Justice For All

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           AAPD Honors Leaders in Disability Community 
       $110,000 Awarded to Continue Leadership Activities

Washington, D.C.- Today the Washington-based American Association of People with Disabilities (AAPD) announced the winners of the 2000 Paul G. Hearne/AAPD Leadership Awards, each of whom will receive a $10,000 cash grant to continue their leadership activities. AAPD is a national membership organization working to promote political and economic empowerment of the more than 56 million children and adults with disabilities in the United States.

Selected from hundreds of U.S. applicants, a diverse group of eleven people with disabilities won the prestigious award. The list of awardees is attached. They will travel to Washington, D.C. on December 8 for a reception, where they will be presented with the award, and paired with a nationally recognized leader in the disability community who will support them through mentoring. 

The Paul G. Hearne/AAPD Leadership Awards Reception and Awards presentation will be held on December 8 from 6:00PM - 9:00PM at the Grand Hyatt Washington, One Thousand H Street, N.W., Washington, D.C. Press is invited and interviews with awardees may be scheduled upon request. 

The Paul G. Hearne/AAPD Leadership Awards program was established in 1999 in honor of the founder of AAPD, Paul G. Hearne. Mr. Hearne was a tireless advocate and visionary leader who achieved success as a lawyer, non-profit executive, foundation president, federal agency director, and mentor to countless people with disabilities. He spent his life opening doors and removing barriers for people with disabilities. 

The Awards program recognizes emerging leaders with disabilities who demonstrate leadership while having a positive impact on the community of people with disabilities.

The Paul G. Hearne/AAPD Leadership Awards are sponsored by the American Association of People with Disabilities in Washington, D.C. Major funding for the awards was provided by the Milbank Foundation for Rehabilitation in New York, N.Y.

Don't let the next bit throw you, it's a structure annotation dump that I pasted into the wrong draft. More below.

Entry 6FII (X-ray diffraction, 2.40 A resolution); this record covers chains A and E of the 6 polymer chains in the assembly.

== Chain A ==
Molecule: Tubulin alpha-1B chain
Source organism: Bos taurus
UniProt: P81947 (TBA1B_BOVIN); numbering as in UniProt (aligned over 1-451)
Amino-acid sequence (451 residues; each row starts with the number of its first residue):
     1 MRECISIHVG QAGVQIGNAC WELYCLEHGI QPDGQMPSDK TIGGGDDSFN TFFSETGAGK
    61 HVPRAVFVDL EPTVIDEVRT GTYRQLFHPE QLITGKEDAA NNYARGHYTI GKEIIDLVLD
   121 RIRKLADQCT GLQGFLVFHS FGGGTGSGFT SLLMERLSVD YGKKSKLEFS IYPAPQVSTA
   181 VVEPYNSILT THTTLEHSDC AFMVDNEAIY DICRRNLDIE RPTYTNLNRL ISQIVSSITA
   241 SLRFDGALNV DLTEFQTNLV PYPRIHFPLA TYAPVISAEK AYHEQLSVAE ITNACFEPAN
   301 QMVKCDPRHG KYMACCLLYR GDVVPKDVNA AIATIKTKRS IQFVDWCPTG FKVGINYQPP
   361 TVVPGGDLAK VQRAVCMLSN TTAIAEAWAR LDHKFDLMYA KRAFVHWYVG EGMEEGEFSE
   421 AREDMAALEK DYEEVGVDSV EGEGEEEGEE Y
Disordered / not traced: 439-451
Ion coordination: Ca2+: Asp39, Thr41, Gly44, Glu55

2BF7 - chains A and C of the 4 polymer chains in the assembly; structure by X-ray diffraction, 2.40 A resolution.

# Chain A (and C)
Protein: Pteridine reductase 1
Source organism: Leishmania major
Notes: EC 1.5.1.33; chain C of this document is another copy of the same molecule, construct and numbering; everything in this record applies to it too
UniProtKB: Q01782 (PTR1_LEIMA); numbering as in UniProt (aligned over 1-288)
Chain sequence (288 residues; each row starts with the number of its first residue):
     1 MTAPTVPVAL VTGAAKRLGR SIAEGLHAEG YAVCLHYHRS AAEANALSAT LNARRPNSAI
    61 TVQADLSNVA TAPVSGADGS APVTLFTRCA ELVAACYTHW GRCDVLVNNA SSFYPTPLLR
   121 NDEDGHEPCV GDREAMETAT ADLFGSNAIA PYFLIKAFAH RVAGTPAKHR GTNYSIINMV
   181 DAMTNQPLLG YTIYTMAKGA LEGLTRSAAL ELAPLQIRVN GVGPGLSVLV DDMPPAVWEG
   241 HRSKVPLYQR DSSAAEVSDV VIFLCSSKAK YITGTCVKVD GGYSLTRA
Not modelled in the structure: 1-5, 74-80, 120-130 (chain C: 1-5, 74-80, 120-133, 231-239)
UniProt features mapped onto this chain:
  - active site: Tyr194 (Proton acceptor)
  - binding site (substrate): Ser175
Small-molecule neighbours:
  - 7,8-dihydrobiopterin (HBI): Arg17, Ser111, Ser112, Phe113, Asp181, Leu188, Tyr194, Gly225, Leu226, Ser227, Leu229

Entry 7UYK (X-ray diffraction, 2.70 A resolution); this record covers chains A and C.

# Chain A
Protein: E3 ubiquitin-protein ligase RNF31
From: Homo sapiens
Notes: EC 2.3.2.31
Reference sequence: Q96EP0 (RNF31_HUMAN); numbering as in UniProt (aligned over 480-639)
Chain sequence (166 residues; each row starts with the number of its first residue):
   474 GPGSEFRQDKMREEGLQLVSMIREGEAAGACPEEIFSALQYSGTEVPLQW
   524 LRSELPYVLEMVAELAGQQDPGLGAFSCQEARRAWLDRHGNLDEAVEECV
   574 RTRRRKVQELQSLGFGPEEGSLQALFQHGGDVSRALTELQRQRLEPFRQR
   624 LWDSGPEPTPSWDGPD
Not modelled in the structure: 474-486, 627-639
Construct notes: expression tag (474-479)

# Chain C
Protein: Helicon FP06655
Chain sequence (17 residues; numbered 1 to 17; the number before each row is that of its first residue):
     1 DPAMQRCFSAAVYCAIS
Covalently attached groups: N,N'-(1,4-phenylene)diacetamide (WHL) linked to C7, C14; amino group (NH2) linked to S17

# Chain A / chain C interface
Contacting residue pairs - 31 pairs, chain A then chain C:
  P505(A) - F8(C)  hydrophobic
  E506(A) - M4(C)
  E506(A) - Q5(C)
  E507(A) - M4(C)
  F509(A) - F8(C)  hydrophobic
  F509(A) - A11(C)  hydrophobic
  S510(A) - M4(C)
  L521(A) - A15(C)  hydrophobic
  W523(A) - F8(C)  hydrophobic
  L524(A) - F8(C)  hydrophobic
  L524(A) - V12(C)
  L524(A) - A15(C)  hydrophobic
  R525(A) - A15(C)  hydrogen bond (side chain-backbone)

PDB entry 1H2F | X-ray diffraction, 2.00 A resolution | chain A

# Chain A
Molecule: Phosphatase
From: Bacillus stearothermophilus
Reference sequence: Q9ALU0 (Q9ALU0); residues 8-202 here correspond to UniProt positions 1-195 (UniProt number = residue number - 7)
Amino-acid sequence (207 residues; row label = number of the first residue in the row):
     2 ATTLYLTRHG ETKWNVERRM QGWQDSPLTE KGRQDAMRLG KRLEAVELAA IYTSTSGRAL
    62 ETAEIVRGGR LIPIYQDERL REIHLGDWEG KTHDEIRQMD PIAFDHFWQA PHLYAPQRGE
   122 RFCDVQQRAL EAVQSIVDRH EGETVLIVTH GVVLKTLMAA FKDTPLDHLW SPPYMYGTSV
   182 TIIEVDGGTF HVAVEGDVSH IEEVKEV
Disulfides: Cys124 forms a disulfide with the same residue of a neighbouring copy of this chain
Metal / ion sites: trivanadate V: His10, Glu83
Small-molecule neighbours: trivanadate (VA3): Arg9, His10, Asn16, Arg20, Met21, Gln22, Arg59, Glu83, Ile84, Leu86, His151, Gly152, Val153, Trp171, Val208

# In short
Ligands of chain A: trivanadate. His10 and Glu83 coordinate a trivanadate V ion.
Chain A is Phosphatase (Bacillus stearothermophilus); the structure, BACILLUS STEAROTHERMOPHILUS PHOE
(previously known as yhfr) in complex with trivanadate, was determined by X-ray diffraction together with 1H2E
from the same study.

American Association of People with Disabilities (AAPD)
1819 H Street, NW Suite 330
Washington, DC 20006
(202) 457-0046 v/tty
(202) 457-0473

PAUL G. HEARNE/AAPD LEADERSHIP AWARDS

2000 HONOREES


Olegario D. Cantos, VII Age 30, West Covina, CA Olegario Cantos is planning to create an outreach internship program with the Hearne Award. He believes that strong leadership is the ability to connect with other people and instill in them a commitment and drive to make a difference. He plans to mentor others to establish a Disability Rights Clearinghouse, place an interactive disability rights training online, and lay the foundation for a united voice to address disability-related issues. 

Matthew Cavedon Age 11, Bloomfield, CT Matthew Cavedon believes that the most serious barrier for children with disabilities is the lack of opportunities to interact with other kids. He has worked as the spokesperson for Boundless Playgrounds, a non-profit organization that promotes universal access in playgrounds, so that all children can play together. The Hearne Award will help him continue his work, and the support of a mentor will help him with public speaking. 

Robert E. Coward, Jr. Age 36, Washington, D.C. Robert Coward is dedicated to full societal integration for people with disabilities, and recognizes that lack of education and employment are two serious barriers to achieving integration. The Hearne Award will support his activities as Chairperson of Capitol Area ADAPT, which is working to change a system that supports segregation in nursing homes rather than providing home and community based services.